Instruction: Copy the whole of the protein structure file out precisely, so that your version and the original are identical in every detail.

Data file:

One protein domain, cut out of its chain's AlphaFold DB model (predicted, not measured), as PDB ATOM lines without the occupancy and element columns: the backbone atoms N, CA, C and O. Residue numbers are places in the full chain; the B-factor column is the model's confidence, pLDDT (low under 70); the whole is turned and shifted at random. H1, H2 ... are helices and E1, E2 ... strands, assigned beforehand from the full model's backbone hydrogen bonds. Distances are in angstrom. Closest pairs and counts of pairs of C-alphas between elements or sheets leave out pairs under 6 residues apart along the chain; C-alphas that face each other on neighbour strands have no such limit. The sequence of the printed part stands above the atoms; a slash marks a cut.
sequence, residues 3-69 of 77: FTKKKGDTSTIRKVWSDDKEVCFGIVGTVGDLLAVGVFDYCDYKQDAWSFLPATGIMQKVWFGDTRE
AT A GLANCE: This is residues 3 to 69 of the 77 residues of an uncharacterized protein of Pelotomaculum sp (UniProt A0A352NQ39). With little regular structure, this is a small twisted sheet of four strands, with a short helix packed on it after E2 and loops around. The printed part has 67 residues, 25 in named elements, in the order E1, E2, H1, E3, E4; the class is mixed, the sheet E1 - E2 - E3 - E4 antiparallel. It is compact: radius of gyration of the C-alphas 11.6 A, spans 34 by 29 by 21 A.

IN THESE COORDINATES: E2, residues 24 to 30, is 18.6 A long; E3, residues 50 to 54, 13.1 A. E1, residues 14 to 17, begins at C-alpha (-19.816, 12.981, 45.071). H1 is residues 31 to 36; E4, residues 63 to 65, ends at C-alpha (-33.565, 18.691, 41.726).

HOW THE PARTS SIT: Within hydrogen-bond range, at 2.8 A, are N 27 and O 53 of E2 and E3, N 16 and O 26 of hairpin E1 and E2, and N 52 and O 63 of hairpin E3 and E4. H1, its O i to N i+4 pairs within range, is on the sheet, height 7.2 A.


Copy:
One protein domain, cut out of its chain's AlphaFold DB model (predicted, not measured), as PDB ATOM lines without the occupancy and element columns: the backbone atoms N, CA, C and O. Residue numbers are places in the full chain; the B-factor column is the model's confidence, pLDDT (low under 70); the whole is turned and shifted at random. H1, H2 ... are helices and E1, E2 ... strands, assigned beforehand from the full model's backbone hydrogen bonds. Distances are in angstrom. Closest pairs and counts of pairs of C-alphas between elements or sheets leave out pairs under 6 residues apart along the chain; C-alphas that face each other on neighbour strands have no such limit. The sequence of the printed part stands above the atoms; a slash marks a cut.
sequence, residues 3-69 of 77: FTKKKGDTSTIRKVWSDDKEVCFGIVGTVGDLLAVGVFDYCDYKQDAWSFLPATGIMQKVWFGDTRE
AT A GLANCE: This is residues 3 to 69 of the 77 residues of an uncharacterized protein of Pelotomaculum sp (UniProt A0A352NQ39). With little regular structure, this is a small twisted sheet of four strands, with a short helix packed on it after E2 and loops around. The printed part has 67 residues, 25 in named elements, in the order E1, E2, H1, E3, E4; the class is mixed, the sheet E1 - E2 - E3 - E4 antiparallel. It is compact: radius of gyration of the C-alphas 11.6 A, spans 34 by 29 by 21 A.

IN THESE COORDINATES: E2, residues 24 to 30, is 18.6 A long; E3, residues 50 to 54, 13.1 A. E1, residues 14 to 17, begins at C-alpha (-19.816, 12.981, 45.071). H1 is residues 31 to 36; E4, residues 63 to 65, ends at C-alpha (-33.565, 18.691, 41.726).

HOW THE PARTS SIT: Within hydrogen-bond range, at 2.8 A, are N 27 and O 53 of E2 and E3, N 16 and O 26 of hairpin E1 and E2, and N 52 and O 63 of hairpin E3 and E4. H1, its O i to N i+4 pairs within range, is on the sheet, height 7.2 A.